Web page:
Newly elected representatives sworn in to Louisville Metro Council
Changes are coming to the Louisville Metro Council this year, starting with the swearing in of seven newly elected representatives Tuesday afternoon.
The new council members collectively represent residents from the Algonquin neighborhood in the West End to Cedar Creek in south Louisville. District 25’s Khalil Batshon and Dan Seum, Jr. of District 13 managed to flip two Democrat-held seats in South Louisville last November, shifting the balance of power slightly toward Republicans.
With Batshon and Seum taking office, Republicans increased their share of seats from seven to nine. But they continue to be far outnumbered by Democrats on the 26-member legislative body.
At the swearing-in ceremony Tuesday, Mayor Craig Greenberg said he looked forward to working with everyone on the council, regardless of party affiliation.
“I truly believe that there is far more that unites us than divides us,” Greenberg said. “Everyone in this city wants us to be a safer city, a stronger city and a healthier city.
Besty Ruhe, a retired Jefferson County Public Schools teacher and member of the Parks and Recreation Advisory Commission, managed to keep her south Louisville district blue. Ruhe defeated Republican Stephen Dattillo Jr. in the District 21 race with 60% of the vote. She’ll represent parts of the Iroquois, Beechmont and Edgewood neighborhoods.
In central Louisville, Democrat Andrew Owen is replacing District 9 Council Member Bill Hollander, who served in the powerful position of Budget Committee chair for five years before his retirement. Owen is the son of former Metro Council President Tom Owen and president of the real estate investment and management firm Preston Thomas Properties.
The other new Council Members sworn in Tuesday include Democrat Tammy Hawkins of District 1, Democrat Jennifer Chappell of District 15 and Republican Jeff Hudson of District 23.
Hawkins, who runs a child care center and food mart in the Parkland neighborhood, ran unopposed. Chappell, a Democrat, also had no Republican challenger in November. A marketing professional and the outgoing president of the Schnitzelburg Area Community Council, Chappell will represent a district that snakes from the Meriwether neighborhood to Iroquois Park.
Hudson will replace fellow Republican James Peden, who vacated his Metro Council seat to launch an unsuccessful campaign for the Kentucky Senate. The 58-year-old is a Navy veteran and worked for General Electric for more than 25 years as an engineer and program manager.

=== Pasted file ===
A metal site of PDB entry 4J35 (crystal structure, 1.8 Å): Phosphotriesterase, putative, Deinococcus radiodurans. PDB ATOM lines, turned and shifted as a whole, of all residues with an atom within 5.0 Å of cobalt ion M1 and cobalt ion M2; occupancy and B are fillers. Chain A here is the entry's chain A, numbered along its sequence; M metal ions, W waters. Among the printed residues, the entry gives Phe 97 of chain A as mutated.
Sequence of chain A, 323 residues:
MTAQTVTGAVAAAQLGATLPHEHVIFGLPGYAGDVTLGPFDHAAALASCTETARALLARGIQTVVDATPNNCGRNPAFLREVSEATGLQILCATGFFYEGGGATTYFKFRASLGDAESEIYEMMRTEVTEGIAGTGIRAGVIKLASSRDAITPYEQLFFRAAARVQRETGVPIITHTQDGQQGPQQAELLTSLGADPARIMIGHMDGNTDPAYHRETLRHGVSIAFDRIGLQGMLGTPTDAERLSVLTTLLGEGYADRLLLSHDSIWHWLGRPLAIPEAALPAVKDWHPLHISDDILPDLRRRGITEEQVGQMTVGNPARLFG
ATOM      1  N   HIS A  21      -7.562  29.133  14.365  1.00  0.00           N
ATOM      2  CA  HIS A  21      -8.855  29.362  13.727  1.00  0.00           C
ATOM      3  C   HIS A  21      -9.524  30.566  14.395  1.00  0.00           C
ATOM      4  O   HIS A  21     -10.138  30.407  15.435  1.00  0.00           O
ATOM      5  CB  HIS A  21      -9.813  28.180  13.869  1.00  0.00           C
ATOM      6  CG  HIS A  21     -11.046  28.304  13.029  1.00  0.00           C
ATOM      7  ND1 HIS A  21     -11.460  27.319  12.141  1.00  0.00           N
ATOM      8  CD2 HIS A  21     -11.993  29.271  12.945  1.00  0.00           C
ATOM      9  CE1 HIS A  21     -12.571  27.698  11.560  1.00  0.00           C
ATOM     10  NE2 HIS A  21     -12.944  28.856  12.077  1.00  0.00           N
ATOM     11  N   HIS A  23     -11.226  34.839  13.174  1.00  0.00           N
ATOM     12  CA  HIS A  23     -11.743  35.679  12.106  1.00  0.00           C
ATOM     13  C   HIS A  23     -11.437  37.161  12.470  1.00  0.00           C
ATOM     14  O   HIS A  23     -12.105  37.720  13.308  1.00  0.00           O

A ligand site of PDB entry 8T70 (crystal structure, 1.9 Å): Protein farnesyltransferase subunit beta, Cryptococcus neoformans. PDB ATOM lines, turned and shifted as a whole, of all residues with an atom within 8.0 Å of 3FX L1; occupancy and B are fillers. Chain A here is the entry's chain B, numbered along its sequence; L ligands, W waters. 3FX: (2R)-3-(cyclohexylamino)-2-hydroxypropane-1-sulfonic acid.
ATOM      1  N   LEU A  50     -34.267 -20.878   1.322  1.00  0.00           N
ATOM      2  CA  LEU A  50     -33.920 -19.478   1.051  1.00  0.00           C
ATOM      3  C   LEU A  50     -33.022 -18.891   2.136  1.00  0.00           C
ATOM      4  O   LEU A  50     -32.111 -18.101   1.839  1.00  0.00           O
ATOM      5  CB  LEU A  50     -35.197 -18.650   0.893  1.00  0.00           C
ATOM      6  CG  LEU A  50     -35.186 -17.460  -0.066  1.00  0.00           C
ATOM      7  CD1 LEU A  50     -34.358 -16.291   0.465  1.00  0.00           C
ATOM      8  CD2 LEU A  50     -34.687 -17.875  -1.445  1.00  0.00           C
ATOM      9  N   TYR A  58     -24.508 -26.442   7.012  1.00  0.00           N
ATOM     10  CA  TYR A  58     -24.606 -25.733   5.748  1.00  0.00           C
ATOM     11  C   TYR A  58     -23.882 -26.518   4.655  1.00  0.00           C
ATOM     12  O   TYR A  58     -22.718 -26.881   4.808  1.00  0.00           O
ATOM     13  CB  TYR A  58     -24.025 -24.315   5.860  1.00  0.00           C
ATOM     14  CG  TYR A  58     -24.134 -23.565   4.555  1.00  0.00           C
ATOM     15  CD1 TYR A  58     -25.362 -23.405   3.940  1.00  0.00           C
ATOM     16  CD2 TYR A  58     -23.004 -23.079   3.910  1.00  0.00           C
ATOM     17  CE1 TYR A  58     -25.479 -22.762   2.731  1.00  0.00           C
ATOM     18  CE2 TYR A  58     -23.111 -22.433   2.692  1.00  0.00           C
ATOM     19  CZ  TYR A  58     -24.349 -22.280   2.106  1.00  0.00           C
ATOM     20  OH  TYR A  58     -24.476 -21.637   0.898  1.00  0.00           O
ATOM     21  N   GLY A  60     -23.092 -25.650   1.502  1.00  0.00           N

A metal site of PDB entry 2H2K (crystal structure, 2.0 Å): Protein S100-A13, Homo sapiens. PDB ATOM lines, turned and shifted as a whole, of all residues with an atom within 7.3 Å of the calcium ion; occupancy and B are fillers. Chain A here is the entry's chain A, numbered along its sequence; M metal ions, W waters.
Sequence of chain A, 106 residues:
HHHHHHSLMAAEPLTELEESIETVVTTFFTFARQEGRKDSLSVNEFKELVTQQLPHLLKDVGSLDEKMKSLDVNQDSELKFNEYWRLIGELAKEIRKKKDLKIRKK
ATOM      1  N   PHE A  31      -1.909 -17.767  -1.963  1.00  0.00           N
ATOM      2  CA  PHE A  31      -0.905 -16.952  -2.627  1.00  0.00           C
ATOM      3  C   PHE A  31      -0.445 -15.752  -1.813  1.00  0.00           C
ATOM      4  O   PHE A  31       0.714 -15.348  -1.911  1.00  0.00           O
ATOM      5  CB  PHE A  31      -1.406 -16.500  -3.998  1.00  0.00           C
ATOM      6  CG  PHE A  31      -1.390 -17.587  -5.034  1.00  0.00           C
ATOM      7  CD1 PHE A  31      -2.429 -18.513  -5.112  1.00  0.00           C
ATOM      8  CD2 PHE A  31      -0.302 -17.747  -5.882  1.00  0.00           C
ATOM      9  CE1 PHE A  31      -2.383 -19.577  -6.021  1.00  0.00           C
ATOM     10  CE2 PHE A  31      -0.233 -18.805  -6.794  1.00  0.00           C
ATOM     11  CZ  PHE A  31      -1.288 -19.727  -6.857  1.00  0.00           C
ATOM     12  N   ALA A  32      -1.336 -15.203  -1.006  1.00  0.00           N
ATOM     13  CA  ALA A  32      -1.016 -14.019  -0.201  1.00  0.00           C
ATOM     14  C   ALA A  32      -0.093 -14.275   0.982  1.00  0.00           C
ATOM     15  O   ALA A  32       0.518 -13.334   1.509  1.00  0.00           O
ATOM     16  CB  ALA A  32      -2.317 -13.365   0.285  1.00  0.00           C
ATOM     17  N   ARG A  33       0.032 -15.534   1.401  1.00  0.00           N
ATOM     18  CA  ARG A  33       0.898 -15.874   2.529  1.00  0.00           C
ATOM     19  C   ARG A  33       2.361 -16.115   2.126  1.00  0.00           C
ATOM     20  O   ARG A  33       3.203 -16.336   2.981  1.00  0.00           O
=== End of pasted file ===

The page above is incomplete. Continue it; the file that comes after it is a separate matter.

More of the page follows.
Metro Council members will soon have to fill at least two vacancies after Council President David James and District 3 Council Member Keisha Dorsey, both Democrats, announced they’d be leaving for a leadership role in Mayor Craig Greenberg’s new administration. People interested in filling their seats will have to apply and go through an interview process.
District 8 Council Member Cassie Chambers Armstrong, also a Democrat, is currently running in a special election to replace former state Sen. Morgan McGarvey of Louisville, who is now a U.S. Representative. If she wins that race, Chambers Armstrong would have to give up her Metro Council position.
New council leadership
With James leaving Metro Council, representatives voted unanimously Tuesday for District 17 Council Member Markus Winkler to succeed him.
Winkler, a Democrat, is a human resources manager for FedEx and East End district includes the independent city of Anchorage. Winkler is known among his colleagues as a centrist bridge-builder.
After James announced his intention to resign from the leadership role in December, Winkler said he would work to ensure Metro Council is seen as fair and respectable by residents, if elected.
“My primary objective is to represent all of our members fairly and effectively, and make sure we are leading the city,” he said at the time.
The president of Metro Council is responsible for divvying up committee assignments and committee leadership positions, running meetings and maintaining order.
Democrats and Republicans on council also voted on who will be the next leaders of their caucuses.
District 19 Council Member Anthony Piagentini was elected Republican Caucus chair by his colleagues. District 11 Council Member Kevin Kramer will be the caucus vice chair.
On the majority side, Winkler was replaced as caucus chair by a fellow East End Democrat, District 7’s Paula McCraney. District 14 Council Member Cindy Fowler, a resident of Valley Station, will serve as vice chair of the Democratic Caucus.